NOTE: Text or symbols not renderable in plain ASCII are indicated by [...]. Abstract is included in .pdf document. PART I Selective [superscript 13]C enrichment of C-2 of the single histidine residue of the serine protease [alpha]-lytic protease has allowed direct study of the Asp-His-Ser catalytic triad by magnetic resonance techniques. Both the chemical shift of C-2 and the coupling between C-2 and its directly bonded hydrogen have been observed as a function of pH. The results indicate that only below pH 3.3 does the histidine imidazole ring become protonated and only above pH 6.7 does the aspartic acid residue lose a proton to generate a carboxylate anion. Over the pH range 3.3-6.7, the catalytic triad contains a neutral aspartic acid and neutral histidine residue--not the ionized forms hitherto assumed. This interpretation of the ionization characteristics of the catalytic triad leads to a proposed catalytic mechanism which avoids any requirement for unfavorable charge separation in the transition state. The histidine residue plays two roles: (i) it provides insulation between water and the buried carboxylate anion, thus ensuring the latter a hydrophobic environment, and (ii) it provides a relay for net proton transfer from serine hydroxyl to carboxylate anion. The aspartate anion acts as the ultimate base which holds a proton during catalysis. An anionic, rather than a neutral, base both avoids the necessity of charge separation and, by giving the catalytic locus an overall negative charge, assists preferential expulsion of product relative to substrate from the active site. Relaxation measurements (T[subscript 1], T[subscript 2], and nuclear Overhauser enhancement) indicate that, over the pH range of enzymic activity, the histidine residue is held rigidly within the protein. PART II Magnetic resonance techniques have been used to study ionization behavior of enzymic and inhibitor moieties in the tetrahedral adduct (hemiacetal) formed between [alpha]-lytic protease and a peptide aldehyde, N-Ac-L-Ala-L-Pro-L-alaninal. Chemical shift, coupling constant, and relaxation measurements of [superscript 13]C-enriched C-2 of the catalytic histidine residue indicate that at pH > 6.25 the complex contains neutral aspartic acid, neutral histidine, and negatively charged inhibitor. Below pH 6.25, both the inhibitor oxyanion and the histidine become protonated in a cooperative ionization process which forces the histidine from its rigidly-held position as a member of the catalytic triad into a solution-like environment. This behavior by a complex thought to resemble the transition state for serine protease-catalyzed hydrolysis of ester and amide substrates supports proposals for a catalytic mechanism which involves a minimum of charge separation in the transition state. It also attests to the power of the intricate hydrogen-bonding network (previously observed in x-ray diffraction studies) to stabilize an otherwise high-energy intermediate and thereby achieve catalysis. PART III The acidic gastric proteases, pepsin and gastricsin, have been found to catalyze hydrolysis of several N-trifluoroacetyl-L-amino acids with aromatic side chains. This catalytic activity is lost when they are chemically modified so as to inactivate their proteolytic activity. Magnetic resonance techniques were used to follow the porcine pepsin-catalyzed hydrolysis of N-trifluoroacetyl L-phenylalanine in the pH range 1.7-5.4. This study revealed that non-productive binding strongly influences the observed kinetic parameters and that productive enzyme-substrate binding requires an anionic substrate (pK[subscript a] 2.8) and an undissociated group (pK[subscript a] 3.7) on the free enzyme. Binding is also affected by ionization of a group on the free enzyme with a pK[subscript a] near 4.8. A kinetic isotope effect [...] has been observed for the reaction which suggests that proton transfer is involved in the rate-limiting step. A new mechanism--one involving three carboxylic acid groups on the enzyme and an intermediate in which the amino moiety is noncovalently held by the enzyme after release of the acyl moiety--is proposed to explain these and previous observations on catalysis by pepsin.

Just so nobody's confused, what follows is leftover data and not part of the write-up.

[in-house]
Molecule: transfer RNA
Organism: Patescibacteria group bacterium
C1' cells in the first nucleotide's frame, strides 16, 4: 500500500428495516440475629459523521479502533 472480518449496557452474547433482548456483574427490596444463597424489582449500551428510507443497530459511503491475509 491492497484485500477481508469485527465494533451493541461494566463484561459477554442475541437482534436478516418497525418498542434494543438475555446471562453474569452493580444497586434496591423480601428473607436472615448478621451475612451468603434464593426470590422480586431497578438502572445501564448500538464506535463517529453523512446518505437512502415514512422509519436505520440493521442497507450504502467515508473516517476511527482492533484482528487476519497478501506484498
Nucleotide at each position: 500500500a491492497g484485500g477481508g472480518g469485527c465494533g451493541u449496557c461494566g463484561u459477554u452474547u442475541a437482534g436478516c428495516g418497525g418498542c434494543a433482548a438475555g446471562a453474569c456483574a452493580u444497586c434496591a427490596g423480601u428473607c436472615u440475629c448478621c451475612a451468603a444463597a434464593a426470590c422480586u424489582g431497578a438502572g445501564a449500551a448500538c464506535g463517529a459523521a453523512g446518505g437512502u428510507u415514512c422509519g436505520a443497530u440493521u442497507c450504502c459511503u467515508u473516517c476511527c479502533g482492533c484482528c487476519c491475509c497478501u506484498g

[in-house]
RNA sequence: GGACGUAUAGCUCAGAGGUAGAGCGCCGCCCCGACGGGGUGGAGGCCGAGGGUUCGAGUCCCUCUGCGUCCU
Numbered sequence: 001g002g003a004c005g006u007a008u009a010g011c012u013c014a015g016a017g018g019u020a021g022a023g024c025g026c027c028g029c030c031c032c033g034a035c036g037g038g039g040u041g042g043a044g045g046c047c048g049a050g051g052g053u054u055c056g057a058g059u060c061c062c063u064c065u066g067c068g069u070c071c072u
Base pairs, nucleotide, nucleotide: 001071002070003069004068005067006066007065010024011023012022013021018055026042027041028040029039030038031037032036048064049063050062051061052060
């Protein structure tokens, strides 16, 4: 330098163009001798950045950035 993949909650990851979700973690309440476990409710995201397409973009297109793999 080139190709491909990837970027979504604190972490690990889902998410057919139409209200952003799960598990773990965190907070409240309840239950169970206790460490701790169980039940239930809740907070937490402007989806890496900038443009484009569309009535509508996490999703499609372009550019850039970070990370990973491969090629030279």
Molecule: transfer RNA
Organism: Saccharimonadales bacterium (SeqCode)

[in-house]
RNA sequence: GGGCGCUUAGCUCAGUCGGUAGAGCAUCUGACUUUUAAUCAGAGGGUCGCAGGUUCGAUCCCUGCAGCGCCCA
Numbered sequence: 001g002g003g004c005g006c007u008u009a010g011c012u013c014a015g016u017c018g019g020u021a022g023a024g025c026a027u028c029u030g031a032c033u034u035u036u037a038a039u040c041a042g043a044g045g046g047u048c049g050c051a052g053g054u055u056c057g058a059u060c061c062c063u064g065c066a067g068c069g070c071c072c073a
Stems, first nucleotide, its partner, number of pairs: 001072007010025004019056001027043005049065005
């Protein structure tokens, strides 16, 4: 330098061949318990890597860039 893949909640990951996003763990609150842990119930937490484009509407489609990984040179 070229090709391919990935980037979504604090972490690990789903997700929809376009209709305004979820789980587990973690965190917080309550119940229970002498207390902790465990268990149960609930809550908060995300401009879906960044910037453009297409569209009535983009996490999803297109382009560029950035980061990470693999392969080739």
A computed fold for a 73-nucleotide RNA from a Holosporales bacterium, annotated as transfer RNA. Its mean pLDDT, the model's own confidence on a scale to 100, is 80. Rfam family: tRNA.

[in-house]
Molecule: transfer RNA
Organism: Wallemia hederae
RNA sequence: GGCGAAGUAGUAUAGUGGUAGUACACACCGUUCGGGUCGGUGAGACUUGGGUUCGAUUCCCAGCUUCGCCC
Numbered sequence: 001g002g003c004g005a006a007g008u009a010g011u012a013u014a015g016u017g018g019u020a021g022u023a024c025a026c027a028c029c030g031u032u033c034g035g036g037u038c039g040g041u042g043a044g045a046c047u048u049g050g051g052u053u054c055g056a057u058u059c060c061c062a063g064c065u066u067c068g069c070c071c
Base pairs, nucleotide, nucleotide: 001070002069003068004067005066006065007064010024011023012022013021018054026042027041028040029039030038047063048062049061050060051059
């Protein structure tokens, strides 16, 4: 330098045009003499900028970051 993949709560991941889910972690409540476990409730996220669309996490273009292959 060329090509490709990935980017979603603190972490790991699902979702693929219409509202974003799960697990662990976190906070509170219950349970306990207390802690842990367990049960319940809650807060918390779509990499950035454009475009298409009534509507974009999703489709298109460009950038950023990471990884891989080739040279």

Item Type:Thesis (Dissertation (Ph.D.))
Subject Keywords:chemistry
Degree Grantor:California Institute of Technology
Division:Chemistry and Chemical Engineering
Major Option:Chemistry
Awards:The Herbert Newby McCoy Award, 1974
Thesis Availability:Public (worldwide access)
Research Advisor(s):
  • Richards, John H.
Thesis Committee:
  • Unknown, Unknown
Defense Date:10 April 1974
Record Number:CaltechETD:etd-11072003-091804
Persistent URL:http://resolver.caltech.edu/CaltechETD:etd-11072003-091804
Default Usage Policy:No commercial reproduction, distribution, display or performance rights in this work are provided.
ID Code:4434
Collection:CaltechTHESIS
Deposited By: Imported from ETD-db
Deposited On:10 Nov 2003
Last Modified:26 Dec 2012 03:08